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California's 10-Year Plan For Early Learning Is Long On Proposals But Short On Funding

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California announced an ambitious strategic plan to improve its system of early learning and care over the next decade but providers and advocates say it does little to address immediate challenges — like families who can’t access care or providers who lack the supplies and financial support to continue operating.

The Master Plan For Early Learning and Care, which was released by the state this week, would cost between $2 billion and $12 billion over the next decade. Advocates say the long-term goals are likely to take a backseat to the early childhood crisis caused by the coronavirus pandemic.

"The immediate need is for an infusion of cash, dollars, to allow folks to go, you know, go to work and have their children well supported," Ted Lempert, president of advocacy group Children Now.

Even before the pandemic, only an estimated 6% of babies and toddlers who qualified for subsidized care in L.A. County received it, according to Advancement Project California.

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An analysis of L.A. County child care providers found the gap between available public funding and the money needed to provide high quality care is between $4,000 to $8,000 a year per kid.

"The plan does recognize that while it is mandated to deliver a long-term plan, there is an immediate need for relief to families, children and the early learning workforce in the wake of COVID-19," Jesse Melgar, Gov. Gavin Newsom’s communications director, wrote in an email response to LAist’s questions.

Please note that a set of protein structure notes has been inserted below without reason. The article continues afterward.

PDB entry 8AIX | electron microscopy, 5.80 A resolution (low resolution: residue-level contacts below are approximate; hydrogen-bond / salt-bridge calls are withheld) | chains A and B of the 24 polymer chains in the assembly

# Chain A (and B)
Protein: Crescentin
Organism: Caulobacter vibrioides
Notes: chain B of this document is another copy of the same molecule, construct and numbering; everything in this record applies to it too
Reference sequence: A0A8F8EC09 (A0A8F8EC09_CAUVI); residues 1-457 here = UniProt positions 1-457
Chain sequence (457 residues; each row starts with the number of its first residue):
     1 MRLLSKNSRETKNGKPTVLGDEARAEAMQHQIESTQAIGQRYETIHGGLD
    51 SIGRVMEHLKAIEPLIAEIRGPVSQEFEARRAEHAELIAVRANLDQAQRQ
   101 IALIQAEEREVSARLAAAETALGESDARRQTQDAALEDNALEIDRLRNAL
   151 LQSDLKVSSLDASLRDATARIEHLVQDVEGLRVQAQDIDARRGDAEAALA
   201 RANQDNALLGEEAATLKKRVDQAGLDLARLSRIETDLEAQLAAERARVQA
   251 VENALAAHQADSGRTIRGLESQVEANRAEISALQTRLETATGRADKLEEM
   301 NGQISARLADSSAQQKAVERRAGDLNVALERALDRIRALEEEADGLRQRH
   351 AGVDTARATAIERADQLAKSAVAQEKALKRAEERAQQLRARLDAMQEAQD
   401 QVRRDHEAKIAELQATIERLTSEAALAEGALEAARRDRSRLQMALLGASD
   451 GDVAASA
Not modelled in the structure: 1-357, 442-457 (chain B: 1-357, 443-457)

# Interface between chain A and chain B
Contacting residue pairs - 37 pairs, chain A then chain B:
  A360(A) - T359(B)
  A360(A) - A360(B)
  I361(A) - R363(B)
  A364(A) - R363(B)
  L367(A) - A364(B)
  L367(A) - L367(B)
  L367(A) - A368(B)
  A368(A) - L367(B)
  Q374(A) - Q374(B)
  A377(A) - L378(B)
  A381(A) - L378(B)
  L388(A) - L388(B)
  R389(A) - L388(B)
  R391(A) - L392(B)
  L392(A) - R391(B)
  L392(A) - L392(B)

He pointed to the $515 million in federal money the Governor and Legislature has allocated to purchase protective gear for providers, create emergency child care vouchers and waive families fees for low-income families who receive subsidized child care.

“We eagerly await additional federal funds to further help,” Melgar said.

In a briefing on Thursday, Kris Perry, deputy secretary of the California California Health and Human Services Agency, said the master plan is a starting point to reform longstanding problems in the child care system.

“We hope that you'll all take the plan in the spirit it’s intended, which is to find ways to move forward to build a better system for everyone, but most particularly children who have been left out of a system that has not served them,” Perry said.


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